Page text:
What makes the ultimate film noir? Let us see… you need to start with a murder, preferably a gruesome one. From there the story should be told in flashback, preferably by a narrator with a dry, touch and fatalistic slant. The plot must include several characters with their own ulterior and preferably seedy motives, including at least one stunning femme fatale. Of course outstanding performances in all the main leads are a boon. The cinematography must make delicate use of light and especially shadow and finally there is no such thing as a happy end. In the best case it is bitter sweet.
And there you are, I have just described “Mildred Pierce”.
I am not shy to state that “Mildred Pierce” is just about the most perfect film noir I have yet seen. It is almost dogmatic in its adherence to the principles of a noir to an extend that I would not be surprised if someone told me that this is the template film noir from which the genre was defined. The only twist to the genre here is an inversal of the genders. The focal point is a woman and her adversaries are mostly men with one crucial exception.
This is an awesome film. I am flat out sold by this one. It is a tough one to see if you like me tend to invest yourself in the characters, but that is also a quality of the film. You understand the characters, why they do what they do and for all her flaws you are never ready to disconnect from Mildred. Instead I got drawn into her universe of ambition and deceit, of material success and emotional deroute. It is really rather overwhelming and I had to take a break or two in the process but it was very rewarding. A 10 out of 10 film in my book.
The opening sets the tone for the film perfectly. A man dies mumbling “Mildred”. We do not know who he is. We see Mildred (Joan Crawford), a stunning mature woman wealthy dressed but obviously distraught. First she is this close to killing herself by drowning. Then she finds what is obviously an old friend, Wally (Jack Carson), and take him to the beach house with the dead body. It is clear that Wally has been trying to get into her pants for years and now cannot believe his luck, but also that he is a sleezebag who has essentially stolen her business. Mildred leaves him in the building and runs away.
Next thing everybody is at the police station. Mildred is told not to worry, they got the murderer. It is Bert (Bruce Bennett), her former husband, and he has already confessed. His makes a distraught Mildred even more in a bad shape. She denies that he could have done it and start telling her story.
Now, that is a nice setup. Textbook noir. Not just a whodunit, but an almost existential drama involving many pieces. We know it is going to end badly. Disastrous even. But we do not know half of it yet and the story begins as trivial as a standard suburbian family; housewife Mildred, failing breadbringer Bert and two children, adolescent Veda (Ann Blyth) and the younger Kay (Jo Ann Marlowe).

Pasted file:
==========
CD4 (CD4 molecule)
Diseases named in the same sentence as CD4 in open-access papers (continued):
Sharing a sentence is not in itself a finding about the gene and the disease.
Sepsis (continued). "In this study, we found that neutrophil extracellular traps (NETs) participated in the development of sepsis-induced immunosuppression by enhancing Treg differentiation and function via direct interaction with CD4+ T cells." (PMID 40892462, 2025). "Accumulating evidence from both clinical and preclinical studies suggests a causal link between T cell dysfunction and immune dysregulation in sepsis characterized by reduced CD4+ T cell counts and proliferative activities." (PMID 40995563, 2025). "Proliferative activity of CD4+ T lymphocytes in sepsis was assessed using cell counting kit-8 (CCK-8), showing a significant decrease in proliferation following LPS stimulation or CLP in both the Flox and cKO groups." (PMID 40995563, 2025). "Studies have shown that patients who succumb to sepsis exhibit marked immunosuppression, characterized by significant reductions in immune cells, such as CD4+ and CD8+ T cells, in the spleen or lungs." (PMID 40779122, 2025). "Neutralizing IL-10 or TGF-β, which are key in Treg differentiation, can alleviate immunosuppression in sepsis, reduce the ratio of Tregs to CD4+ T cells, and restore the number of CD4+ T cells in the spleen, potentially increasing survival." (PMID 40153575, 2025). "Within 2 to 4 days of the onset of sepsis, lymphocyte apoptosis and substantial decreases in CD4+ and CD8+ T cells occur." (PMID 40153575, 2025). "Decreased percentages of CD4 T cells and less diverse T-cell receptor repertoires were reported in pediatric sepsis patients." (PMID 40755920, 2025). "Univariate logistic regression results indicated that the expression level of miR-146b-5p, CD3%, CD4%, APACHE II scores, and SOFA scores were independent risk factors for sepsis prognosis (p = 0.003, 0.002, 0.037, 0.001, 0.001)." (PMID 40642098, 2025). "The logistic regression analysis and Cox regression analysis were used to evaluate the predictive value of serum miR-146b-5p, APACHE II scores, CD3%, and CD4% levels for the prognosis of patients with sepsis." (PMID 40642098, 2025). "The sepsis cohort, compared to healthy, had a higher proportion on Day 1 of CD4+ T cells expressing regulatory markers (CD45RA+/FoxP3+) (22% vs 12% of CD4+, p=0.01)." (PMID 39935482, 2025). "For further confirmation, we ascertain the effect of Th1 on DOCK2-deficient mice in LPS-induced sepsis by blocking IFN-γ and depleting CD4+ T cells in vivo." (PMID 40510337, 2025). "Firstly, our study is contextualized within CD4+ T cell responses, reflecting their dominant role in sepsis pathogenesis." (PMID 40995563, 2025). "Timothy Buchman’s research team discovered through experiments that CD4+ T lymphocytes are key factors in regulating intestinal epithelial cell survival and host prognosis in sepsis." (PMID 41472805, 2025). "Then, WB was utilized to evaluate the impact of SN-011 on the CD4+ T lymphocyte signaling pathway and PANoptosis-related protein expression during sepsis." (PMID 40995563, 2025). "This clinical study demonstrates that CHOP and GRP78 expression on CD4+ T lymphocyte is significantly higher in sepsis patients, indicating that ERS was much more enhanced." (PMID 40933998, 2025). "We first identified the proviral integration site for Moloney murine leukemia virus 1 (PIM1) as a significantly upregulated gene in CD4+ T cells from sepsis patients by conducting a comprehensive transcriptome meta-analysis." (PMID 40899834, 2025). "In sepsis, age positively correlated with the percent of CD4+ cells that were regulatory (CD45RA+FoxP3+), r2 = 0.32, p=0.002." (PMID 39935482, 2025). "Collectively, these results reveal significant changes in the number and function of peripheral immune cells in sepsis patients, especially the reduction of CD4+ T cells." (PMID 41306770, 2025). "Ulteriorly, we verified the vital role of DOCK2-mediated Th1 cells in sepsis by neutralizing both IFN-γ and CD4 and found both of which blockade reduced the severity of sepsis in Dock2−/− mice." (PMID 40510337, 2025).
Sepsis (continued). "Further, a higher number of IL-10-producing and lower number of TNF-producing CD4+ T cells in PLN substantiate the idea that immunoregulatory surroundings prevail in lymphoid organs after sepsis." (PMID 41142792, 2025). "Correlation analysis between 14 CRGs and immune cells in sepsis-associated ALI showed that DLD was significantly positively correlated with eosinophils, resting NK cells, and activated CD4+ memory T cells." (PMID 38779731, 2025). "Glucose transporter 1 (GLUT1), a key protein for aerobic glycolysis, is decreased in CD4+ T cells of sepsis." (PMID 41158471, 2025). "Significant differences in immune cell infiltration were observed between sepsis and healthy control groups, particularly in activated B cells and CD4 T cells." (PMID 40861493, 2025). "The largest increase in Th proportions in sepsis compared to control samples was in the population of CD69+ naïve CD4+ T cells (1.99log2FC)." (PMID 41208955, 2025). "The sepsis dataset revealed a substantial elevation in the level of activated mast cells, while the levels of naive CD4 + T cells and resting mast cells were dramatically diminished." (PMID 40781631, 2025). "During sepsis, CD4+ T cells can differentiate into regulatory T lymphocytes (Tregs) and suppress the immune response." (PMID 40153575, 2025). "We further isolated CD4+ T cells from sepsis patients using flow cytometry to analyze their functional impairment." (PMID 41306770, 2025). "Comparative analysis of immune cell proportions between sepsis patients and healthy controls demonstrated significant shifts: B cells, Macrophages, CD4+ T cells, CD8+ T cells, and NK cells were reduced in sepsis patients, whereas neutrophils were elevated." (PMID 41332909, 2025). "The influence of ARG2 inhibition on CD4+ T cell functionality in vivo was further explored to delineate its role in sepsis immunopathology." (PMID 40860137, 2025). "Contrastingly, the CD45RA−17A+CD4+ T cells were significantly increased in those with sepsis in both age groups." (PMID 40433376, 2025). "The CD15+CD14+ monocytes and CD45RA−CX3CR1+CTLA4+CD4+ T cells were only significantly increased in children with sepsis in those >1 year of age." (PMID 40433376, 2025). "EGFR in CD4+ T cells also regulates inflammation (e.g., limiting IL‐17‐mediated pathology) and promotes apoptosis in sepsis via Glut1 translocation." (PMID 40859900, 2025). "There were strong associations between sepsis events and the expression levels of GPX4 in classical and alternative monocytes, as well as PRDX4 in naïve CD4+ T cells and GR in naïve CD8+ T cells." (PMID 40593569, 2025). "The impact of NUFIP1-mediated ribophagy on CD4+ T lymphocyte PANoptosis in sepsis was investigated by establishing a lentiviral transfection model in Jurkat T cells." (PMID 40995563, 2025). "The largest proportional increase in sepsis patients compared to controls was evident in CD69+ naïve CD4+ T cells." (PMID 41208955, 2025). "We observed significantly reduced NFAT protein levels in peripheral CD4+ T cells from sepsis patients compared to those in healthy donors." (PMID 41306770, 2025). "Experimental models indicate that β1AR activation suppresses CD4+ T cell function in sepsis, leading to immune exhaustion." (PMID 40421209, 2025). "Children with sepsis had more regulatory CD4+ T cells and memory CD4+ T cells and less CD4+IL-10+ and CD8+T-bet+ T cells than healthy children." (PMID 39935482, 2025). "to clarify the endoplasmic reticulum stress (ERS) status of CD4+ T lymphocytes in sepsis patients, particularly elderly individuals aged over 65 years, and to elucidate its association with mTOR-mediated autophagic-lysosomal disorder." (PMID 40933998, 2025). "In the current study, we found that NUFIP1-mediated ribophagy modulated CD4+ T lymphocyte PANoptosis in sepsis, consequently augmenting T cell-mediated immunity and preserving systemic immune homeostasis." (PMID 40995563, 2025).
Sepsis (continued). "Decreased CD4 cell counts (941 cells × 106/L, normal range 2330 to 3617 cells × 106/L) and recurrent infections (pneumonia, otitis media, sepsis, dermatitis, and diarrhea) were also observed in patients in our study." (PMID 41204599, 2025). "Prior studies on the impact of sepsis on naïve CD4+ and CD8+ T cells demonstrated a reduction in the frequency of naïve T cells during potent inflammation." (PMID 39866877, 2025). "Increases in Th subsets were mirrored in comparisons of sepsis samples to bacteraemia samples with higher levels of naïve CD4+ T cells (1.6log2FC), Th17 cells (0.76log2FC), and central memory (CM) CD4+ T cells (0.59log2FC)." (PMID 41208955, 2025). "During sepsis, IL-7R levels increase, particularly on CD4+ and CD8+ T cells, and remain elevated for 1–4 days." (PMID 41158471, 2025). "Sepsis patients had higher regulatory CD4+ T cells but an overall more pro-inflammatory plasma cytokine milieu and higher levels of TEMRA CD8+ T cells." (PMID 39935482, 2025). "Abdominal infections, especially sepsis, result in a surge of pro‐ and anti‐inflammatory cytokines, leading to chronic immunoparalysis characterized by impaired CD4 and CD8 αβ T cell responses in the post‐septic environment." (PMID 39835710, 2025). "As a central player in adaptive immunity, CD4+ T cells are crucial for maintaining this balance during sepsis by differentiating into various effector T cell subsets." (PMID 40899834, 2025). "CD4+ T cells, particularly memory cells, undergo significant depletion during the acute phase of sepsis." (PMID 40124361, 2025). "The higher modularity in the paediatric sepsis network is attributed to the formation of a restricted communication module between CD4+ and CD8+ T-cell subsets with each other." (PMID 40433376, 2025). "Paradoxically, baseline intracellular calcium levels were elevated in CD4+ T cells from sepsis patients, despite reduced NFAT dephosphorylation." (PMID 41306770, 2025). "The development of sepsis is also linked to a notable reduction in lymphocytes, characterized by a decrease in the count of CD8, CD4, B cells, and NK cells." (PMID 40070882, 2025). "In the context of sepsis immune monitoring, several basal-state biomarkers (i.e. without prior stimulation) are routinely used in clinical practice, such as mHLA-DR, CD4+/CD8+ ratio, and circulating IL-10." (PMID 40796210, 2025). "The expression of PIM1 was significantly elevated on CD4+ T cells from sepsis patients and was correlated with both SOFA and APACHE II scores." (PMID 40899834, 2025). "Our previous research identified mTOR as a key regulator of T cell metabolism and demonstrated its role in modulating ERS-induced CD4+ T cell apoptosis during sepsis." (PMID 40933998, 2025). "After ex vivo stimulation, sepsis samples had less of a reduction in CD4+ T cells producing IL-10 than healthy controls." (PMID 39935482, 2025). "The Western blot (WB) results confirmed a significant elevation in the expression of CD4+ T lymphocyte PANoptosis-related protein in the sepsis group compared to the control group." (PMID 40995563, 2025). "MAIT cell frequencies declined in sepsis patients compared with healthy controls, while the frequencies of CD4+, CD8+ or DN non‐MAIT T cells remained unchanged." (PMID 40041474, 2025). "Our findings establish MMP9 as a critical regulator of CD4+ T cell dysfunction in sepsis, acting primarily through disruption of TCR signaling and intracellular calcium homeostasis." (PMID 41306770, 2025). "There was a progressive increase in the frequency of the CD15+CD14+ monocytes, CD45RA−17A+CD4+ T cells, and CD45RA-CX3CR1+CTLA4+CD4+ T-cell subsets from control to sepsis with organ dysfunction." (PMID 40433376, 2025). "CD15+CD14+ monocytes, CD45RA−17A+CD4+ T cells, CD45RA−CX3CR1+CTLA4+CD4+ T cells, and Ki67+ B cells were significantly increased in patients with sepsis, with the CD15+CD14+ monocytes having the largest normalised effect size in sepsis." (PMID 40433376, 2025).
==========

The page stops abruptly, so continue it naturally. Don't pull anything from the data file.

I will spare the reader for a detailed summary. It would be too much of a spoiler anyway. Suffice to say that Mildred decides to stand up for herself, to make herself a success primarily to take care of her children. She becomes a success. More successful than she could have dreamed of. In fact she does everything right and work hard to get there. By the standard that most people are measured in American movies she is a heroine.
Unfortunately her success is hollow. Her objective itself is futile. Kay, the sweet and very likable child, dies from pneumonia and no wealth in the world could save her. Veda however is a snake that Mildred is nurturing at her breast. Mildred is ambitious on Veda’s behalf, but that is nothing compared to Veda’s own ambitions. Somehow she has got it into her head that she is an aristocrat, stuck in a middle class family. No matter how much money Mildred makes it is not enough for Veda and Veda scorns her mother for actually working. Veda is just about the most unlikable, spoiled and ungrateful character imaginable. Yet she is also Mildred’s daughter and Mildred refuses to recognize the problem before it is too late. Just when we think Veda cannot get worse she ups it and surprises us by her egocentric and delusioned behavior.
Mildred also has to negotiate a sea of sharks. Wally for one, but he is nothing compared to Monte Beragon (Zachary Scott). Mildred may be cunning, but she has her soft spots and the sharks around her, Veda, Wally and Beragon are not shy of exploiting them. She is up against some really tough odds.
While all the actors involved are convincing the three leading women are outstanding. Mildred’s assistant Ida (Eve Arden) is tough as nails and by far the most sympathetic character, simply for cutting through the crap and saying what we are thinking. Veda is played by the only 17 year old Ann Blyth. I had no idea a 17 year old girl so completely could be evil incarnate. I will have to look up that actress. I cannot believe she would not have done well in her later films.
But the grand prize goes to Joan Crawford. She may have been a horrible person privately, but she was divine on the silver screen and this is the best I ever saw her. At 43 years she can be both the worldly and experienced business woman and the coy and sensuous girl. I dare say no other actress at the time could have lifted this role as well. Stanwyck or Davis would have done it differently and not been able to give the role the darkness Crawford gives it. Just listen to her voice. There is power there.
The ending of the film ties up the threads in a most satisfying twist and I will not spoil the fun by revealing it. Just say that the end scene is probably the most spectacular of the entire film. As Mildred and Bert leave the police station dawn has broken and they walk through an arched portal into the sun. Literally and symbolically.